Business practices and goals now influence consumer behaviour and decisions. Consumers would hold off on purchasing a product or service if they find out that a company is not up to their standards. These standards are fundamentally relevant in the environmental and social sectors and have gradually intersected with a business’s sustainability disclosures.
Recently, annual and quarterly reporting for investors involves financial and non-financial reports, such as business practices that impact the environment and specific communities and how governing bodies provide solutions to these impacts. Investors give importance, relevance and traction to these non-financial reports more than financial reports and factor them into a company’s longevity. Investors also look for long-term action plans within a company’s mission, vision and goals and ensure that they follow through with these declarations.
This paradigm shift in how companies approach sustainability is called ESG or Environment, Sustainability and Governance. These three pillars comprise a framework that is the basis for the aforementioned non-financial reportings and now guides a business’ strategy, directions and practices.
Whilst ESG is now a business imperative, its relatively recent emergence makes it challenging to compare performance between companies. Yearly comparisons of ESG reports within the company are also tricky compared to profitability reports due to a lack of gauges or simply because companies cannot pinpoint what they’re supposed to measure. In this blog, we look at measuring ESG sustainability, why ESG reporting is crucial and what entails good performance.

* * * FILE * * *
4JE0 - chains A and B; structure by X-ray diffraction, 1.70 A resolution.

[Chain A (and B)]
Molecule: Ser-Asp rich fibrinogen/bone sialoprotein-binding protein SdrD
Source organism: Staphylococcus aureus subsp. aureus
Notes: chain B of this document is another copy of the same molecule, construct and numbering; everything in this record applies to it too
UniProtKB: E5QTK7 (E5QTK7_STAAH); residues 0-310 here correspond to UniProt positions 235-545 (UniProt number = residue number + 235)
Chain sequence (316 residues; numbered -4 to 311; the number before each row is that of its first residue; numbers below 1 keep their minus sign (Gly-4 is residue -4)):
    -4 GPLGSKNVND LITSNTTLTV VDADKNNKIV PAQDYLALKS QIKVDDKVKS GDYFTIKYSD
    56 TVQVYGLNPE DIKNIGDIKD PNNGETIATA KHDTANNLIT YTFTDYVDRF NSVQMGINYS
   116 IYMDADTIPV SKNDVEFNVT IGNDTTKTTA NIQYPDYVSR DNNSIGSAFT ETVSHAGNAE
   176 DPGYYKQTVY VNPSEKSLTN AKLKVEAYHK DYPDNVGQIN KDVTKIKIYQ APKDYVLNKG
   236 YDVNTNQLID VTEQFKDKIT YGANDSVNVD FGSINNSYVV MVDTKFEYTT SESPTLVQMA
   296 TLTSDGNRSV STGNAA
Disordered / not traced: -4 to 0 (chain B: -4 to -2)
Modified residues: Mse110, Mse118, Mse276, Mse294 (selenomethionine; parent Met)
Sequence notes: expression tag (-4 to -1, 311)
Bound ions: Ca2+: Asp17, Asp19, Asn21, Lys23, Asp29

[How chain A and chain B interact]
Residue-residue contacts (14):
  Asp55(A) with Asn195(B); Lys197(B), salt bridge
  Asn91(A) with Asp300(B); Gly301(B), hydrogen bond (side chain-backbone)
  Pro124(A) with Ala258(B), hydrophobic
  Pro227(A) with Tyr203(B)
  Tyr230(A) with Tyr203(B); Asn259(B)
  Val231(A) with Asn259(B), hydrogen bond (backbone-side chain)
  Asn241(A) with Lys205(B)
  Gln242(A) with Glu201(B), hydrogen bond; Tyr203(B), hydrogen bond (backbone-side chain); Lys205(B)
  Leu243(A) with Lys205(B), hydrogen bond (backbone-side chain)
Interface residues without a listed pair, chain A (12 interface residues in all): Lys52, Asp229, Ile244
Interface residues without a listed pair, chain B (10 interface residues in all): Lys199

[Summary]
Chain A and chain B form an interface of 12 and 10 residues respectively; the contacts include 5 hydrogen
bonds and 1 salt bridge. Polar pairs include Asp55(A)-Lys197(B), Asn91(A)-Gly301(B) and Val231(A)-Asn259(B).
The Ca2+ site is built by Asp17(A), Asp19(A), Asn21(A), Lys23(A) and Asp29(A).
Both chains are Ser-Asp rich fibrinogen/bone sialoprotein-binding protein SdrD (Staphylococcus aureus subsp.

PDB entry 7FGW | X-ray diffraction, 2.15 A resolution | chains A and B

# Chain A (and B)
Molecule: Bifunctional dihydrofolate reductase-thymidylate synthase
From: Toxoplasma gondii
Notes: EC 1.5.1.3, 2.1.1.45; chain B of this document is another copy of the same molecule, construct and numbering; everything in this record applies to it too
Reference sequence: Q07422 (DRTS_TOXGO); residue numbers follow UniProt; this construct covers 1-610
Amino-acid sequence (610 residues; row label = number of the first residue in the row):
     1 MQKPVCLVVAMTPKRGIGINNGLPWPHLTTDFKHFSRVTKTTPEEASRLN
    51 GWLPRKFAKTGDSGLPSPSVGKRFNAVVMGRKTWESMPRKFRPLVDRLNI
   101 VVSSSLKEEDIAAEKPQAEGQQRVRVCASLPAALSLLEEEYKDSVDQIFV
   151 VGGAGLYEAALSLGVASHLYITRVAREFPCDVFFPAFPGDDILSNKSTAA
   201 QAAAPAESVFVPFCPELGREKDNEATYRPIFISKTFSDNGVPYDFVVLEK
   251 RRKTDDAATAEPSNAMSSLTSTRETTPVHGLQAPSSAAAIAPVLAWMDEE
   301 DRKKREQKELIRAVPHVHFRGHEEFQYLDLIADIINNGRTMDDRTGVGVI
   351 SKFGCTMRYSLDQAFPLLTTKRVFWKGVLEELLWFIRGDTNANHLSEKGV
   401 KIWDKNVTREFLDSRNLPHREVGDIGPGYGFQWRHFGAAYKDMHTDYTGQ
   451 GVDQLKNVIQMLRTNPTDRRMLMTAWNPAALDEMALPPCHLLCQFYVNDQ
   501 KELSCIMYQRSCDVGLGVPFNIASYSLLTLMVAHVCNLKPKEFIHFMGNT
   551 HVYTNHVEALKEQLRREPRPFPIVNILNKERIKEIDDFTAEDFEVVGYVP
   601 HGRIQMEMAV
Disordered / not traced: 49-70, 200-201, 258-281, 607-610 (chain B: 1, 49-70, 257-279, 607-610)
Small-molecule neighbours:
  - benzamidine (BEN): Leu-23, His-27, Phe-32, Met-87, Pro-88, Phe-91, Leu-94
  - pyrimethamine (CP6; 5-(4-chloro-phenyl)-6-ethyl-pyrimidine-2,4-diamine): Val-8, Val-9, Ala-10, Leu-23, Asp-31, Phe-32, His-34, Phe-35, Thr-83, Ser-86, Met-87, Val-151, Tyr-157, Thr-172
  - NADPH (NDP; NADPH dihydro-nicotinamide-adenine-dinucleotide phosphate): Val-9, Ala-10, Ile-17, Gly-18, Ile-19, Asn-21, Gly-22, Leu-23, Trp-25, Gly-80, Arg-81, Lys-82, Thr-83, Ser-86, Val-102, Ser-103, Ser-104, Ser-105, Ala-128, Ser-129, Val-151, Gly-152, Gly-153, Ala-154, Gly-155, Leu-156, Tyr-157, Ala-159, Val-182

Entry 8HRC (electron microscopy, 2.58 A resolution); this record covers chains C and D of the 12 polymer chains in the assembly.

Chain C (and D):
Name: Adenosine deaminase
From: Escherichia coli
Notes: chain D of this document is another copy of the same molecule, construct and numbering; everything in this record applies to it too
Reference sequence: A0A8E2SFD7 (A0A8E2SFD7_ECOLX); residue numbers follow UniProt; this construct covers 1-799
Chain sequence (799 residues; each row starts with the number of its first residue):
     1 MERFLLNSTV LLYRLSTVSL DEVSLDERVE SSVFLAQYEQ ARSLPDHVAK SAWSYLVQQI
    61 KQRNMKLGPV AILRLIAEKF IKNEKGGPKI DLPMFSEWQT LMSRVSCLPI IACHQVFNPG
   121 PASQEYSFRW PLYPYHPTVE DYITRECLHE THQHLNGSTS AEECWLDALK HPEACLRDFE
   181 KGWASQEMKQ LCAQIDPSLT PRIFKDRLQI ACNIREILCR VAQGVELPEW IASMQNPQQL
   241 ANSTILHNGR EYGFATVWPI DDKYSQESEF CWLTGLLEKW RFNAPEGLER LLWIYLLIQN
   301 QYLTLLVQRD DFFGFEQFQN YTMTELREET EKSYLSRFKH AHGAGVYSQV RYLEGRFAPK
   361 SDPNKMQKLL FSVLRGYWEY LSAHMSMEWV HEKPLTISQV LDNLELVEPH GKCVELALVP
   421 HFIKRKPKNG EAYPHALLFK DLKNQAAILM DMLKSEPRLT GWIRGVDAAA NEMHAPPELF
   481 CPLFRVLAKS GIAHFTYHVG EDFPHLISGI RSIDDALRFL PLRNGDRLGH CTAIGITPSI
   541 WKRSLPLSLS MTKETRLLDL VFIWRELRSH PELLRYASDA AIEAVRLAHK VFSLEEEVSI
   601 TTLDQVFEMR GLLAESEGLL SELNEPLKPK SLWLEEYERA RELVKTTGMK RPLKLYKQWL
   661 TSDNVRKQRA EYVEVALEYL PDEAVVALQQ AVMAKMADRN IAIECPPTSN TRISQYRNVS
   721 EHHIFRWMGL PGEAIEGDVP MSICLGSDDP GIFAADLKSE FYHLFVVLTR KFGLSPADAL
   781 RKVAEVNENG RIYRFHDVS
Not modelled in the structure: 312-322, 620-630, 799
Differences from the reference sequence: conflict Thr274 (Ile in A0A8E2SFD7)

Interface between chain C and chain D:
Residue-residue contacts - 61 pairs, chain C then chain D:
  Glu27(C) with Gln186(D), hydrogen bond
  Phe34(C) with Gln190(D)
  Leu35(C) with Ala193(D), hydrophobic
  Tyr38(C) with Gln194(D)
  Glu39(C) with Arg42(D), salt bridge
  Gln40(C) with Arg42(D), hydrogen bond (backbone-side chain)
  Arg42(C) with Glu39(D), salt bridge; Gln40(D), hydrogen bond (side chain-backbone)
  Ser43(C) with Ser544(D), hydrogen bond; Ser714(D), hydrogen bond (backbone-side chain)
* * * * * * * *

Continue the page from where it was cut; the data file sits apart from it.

Does ESG Performance Matter?
ESG is a sustainability framework that revolves around three central factors from which it derives its name: Environment, Social and Governance. Each of these three factors covers certain aspects, which serve as the goals and variables for performance measurement.
- Environmental—These considerations include carbon emissions, climate change, energy wastage and efficiency, biodiversity protection, pollution, deforestation and waste management. These aspects show how a company values environmental sustainability practices and works towards minimising its impact.
- Social—The social considerations include inclusivity and diversity, community involvement, employee engagement, customer satisfaction, labour rights, data protection and privacy, human rights and relations and ethics. Companies that engage and socially involve themselves in empowering communities and performing moral obligations have good ESG standings.
- Governance—These aspects include executive diversity and inclusivity, anti-corruption measures, political contributions, executive compensations, organisational structures, leadership training and workshops and shareholder rights. Good governance rests on reliable regulation systems and high moral standards that promote proper company practices and procedures.
These considerations are relevant from a consumer and investor standpoint and indicate business resilience. It shows that a company recognises the risks and impacts it contributes to the longevity of society and the environment. These ESG performance measurements can impact a company’s profitability and reputation and are sometimes a deciding factor for a company’s downfall or expansion.
ESG Performance vs. Non-ESG
Due to the number of considerations in ESG, measuring ESG performance between companies takes a lot of work. Different locations may have different standards and values that need more fitting for comparison. Also, multiple ESG sustainability standard boards have different metrics for a particular variable, and converting one measure to another takes time and effort.
For example, countries have different acceptable carbon emission values. A company looking to expand or invest may find its carbon emission values good in one country but risky in others. This dissonance in performance metrics can confuse companies because there still needs to be a global standard to measure ESG performance.